There’s a war going on inside of us because of remaining sin. Our mind, body and emotions don’t always submit to Christ. We fall into wickedness.  photo39

We’re at war with the world, it’s ways and the way people think, feel and act outside of Christ. The world is upside down. We, as Christians, are running toward salvation while the world is running toward destruction.

And the devil is there to destroy God and his people. He discourages our faith and hope in the gospel. He causes us to sin. He loves to create unbelief in the goodness of God. And he is particularly skilled at having us look inward for our holiness, and when we don’t find it there, he causes us to despair. Anytime he’s able to get our eyes off Christ, he’s thrilled.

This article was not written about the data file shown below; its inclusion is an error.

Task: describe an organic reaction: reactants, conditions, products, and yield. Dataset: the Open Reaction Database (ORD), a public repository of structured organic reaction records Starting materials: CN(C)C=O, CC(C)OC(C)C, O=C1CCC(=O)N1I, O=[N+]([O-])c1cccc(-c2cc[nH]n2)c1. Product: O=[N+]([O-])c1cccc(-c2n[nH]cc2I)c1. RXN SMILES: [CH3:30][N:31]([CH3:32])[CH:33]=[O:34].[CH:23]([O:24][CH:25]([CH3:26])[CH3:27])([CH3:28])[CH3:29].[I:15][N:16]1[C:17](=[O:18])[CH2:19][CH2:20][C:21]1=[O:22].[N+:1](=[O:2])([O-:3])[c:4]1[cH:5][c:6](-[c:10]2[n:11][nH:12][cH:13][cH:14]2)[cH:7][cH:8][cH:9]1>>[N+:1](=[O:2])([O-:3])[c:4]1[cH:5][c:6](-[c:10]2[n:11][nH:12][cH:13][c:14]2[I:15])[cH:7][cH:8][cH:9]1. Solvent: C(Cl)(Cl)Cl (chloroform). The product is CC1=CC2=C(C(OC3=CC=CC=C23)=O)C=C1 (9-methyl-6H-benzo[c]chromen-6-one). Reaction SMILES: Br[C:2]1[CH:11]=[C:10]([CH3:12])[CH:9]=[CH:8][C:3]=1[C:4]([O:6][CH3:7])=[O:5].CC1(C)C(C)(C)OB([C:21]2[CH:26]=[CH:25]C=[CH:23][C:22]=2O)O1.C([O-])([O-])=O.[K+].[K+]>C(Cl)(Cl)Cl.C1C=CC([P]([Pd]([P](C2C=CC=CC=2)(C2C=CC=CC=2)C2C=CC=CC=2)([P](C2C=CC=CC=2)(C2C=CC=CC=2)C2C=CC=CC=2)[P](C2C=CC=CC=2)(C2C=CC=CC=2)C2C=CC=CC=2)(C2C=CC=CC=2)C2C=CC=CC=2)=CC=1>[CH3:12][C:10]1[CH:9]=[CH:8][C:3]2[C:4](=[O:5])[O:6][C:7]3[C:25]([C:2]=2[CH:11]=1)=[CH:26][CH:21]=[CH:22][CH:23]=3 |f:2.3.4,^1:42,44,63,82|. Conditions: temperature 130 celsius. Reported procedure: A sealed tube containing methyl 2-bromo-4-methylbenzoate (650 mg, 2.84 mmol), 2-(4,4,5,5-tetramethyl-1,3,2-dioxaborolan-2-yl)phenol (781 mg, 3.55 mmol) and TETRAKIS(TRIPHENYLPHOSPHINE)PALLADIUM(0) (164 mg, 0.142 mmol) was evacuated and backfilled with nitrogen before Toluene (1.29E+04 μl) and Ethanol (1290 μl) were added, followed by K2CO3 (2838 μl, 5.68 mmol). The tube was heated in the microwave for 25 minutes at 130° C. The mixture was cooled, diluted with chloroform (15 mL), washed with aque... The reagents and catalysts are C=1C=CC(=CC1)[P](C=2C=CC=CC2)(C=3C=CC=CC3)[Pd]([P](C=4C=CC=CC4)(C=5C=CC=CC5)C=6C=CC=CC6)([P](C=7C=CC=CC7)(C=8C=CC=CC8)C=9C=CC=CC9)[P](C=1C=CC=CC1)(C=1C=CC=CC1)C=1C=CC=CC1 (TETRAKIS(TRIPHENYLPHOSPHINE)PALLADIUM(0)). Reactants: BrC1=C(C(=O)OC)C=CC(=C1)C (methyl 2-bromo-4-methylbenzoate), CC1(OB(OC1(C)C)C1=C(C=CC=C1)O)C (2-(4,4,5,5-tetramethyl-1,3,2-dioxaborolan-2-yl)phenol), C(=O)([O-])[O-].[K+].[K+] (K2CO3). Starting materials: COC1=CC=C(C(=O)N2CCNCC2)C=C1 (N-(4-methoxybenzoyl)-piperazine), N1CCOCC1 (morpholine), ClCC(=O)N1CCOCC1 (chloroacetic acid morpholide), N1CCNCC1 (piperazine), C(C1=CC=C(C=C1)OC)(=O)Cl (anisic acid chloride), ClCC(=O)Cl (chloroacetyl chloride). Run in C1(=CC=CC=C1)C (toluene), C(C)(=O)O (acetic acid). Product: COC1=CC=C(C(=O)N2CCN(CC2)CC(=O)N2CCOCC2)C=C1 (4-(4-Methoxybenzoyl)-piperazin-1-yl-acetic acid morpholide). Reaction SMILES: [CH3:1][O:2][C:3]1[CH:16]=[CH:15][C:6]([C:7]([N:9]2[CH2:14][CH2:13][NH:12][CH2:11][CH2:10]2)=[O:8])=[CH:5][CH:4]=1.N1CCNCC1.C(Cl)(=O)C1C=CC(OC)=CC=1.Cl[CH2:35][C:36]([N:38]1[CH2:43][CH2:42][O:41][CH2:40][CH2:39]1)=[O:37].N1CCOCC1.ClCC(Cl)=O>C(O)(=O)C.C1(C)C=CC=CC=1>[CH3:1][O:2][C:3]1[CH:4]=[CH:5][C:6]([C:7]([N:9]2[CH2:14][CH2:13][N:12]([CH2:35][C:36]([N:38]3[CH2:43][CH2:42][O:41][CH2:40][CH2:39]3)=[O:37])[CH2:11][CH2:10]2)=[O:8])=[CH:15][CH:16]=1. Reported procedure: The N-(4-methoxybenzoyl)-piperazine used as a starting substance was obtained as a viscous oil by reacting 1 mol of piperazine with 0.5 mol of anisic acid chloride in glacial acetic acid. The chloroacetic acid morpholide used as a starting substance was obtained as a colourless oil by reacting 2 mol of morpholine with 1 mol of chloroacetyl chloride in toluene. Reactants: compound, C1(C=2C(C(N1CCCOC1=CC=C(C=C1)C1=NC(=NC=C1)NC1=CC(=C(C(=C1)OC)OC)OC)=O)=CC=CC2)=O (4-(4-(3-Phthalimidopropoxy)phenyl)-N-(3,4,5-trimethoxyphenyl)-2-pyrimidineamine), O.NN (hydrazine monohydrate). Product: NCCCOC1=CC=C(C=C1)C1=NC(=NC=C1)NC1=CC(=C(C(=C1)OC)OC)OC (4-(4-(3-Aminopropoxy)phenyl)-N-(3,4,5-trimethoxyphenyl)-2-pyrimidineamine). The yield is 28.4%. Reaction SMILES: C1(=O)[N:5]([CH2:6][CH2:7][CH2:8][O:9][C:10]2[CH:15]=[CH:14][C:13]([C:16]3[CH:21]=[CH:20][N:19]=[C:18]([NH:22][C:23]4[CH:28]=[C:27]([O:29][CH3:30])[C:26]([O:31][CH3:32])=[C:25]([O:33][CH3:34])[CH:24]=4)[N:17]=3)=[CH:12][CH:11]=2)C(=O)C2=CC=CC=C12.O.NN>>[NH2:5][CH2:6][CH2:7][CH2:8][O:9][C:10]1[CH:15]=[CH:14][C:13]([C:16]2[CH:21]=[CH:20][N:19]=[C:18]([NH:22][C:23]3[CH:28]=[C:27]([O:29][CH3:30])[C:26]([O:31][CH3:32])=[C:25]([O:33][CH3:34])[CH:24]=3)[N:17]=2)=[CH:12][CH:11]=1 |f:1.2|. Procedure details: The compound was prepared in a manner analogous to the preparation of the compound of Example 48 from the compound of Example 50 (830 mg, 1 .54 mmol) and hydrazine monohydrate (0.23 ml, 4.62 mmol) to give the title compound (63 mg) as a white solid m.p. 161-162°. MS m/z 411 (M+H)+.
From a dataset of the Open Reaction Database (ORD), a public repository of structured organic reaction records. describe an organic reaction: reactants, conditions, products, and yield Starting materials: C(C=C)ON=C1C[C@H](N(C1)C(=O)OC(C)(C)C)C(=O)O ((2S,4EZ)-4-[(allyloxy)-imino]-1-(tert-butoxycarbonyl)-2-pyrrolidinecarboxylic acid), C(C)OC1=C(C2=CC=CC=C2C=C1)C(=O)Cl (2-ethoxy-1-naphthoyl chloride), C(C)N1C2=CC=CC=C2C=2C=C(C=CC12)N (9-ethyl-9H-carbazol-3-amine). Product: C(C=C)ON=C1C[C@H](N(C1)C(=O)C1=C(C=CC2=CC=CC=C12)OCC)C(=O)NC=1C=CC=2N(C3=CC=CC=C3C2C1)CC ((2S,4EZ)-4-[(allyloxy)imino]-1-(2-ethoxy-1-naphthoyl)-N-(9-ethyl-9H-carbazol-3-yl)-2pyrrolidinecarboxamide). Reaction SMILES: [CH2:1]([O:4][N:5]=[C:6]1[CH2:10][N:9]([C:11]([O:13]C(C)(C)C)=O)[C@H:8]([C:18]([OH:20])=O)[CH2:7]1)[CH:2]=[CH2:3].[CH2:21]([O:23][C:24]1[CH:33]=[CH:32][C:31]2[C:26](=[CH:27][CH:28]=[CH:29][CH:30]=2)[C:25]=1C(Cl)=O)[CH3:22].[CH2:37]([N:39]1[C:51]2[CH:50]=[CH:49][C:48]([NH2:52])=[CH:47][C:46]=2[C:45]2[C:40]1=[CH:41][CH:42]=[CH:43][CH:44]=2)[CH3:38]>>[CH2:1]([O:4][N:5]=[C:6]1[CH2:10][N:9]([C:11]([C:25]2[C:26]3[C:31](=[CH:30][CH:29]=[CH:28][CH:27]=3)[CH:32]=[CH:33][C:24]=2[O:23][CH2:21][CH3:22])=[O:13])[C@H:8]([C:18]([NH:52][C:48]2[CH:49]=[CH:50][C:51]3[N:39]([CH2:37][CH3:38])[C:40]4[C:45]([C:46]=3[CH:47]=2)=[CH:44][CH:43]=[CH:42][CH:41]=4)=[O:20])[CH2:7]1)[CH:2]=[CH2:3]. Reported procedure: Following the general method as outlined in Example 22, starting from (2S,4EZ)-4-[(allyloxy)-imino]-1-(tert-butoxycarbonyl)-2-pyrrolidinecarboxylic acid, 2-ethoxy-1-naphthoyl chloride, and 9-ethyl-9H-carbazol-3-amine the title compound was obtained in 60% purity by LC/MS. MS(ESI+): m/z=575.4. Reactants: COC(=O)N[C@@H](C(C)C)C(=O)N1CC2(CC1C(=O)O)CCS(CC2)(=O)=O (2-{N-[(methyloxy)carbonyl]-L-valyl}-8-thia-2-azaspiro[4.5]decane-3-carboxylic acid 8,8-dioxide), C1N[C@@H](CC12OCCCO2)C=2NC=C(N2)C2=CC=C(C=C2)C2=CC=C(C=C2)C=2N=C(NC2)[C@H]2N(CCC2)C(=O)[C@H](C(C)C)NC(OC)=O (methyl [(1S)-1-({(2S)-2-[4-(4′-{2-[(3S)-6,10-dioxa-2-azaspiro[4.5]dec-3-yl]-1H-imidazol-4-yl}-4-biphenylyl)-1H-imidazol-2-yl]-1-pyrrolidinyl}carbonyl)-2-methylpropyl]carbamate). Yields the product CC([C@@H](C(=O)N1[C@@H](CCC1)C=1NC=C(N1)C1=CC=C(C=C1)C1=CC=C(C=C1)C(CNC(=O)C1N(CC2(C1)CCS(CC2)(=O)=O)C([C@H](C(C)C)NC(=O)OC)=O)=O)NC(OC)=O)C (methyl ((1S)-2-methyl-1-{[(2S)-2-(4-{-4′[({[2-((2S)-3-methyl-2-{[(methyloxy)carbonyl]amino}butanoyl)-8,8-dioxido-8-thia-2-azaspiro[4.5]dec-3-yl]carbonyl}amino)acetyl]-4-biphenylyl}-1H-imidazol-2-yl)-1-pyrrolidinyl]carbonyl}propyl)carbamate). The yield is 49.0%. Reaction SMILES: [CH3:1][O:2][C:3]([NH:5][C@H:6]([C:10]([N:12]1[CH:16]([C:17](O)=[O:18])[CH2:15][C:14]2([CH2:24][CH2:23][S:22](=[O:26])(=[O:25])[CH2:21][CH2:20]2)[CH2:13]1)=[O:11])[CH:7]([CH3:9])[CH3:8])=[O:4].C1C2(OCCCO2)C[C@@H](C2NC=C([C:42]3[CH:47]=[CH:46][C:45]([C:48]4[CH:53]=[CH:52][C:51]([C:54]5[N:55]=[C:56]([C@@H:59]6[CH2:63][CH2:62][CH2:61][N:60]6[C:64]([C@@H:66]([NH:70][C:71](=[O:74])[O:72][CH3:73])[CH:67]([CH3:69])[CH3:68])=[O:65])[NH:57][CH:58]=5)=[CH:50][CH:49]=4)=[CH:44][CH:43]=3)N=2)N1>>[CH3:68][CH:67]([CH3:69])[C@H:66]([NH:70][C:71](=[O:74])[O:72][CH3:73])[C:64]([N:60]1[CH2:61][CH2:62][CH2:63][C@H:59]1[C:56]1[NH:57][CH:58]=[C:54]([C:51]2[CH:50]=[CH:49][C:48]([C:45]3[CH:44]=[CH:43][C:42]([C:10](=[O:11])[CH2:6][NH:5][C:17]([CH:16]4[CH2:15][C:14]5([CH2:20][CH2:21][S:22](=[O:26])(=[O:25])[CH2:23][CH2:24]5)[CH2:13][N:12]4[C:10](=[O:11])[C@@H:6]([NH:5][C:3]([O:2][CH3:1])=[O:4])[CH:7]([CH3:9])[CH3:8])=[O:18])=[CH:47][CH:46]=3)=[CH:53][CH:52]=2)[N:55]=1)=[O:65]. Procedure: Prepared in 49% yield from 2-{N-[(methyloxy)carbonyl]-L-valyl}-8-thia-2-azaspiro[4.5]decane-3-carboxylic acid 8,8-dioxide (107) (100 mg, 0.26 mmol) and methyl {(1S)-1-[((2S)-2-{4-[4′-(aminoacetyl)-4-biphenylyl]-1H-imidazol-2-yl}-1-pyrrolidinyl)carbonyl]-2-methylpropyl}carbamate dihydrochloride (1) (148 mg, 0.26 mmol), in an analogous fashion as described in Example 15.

How do we respond?

First, don’t expect an easy time in this life. Expect a hard life since you’re a soldier. Be disciplined. Know your bible. Pray. Be thankful.

Second, fight and endure with hope and confidence in the promises of God. He won’t let you down.

Third, remember you’re assured of victory because Christ won it for you.

Talk to me.

 

 

 

Down and Dirty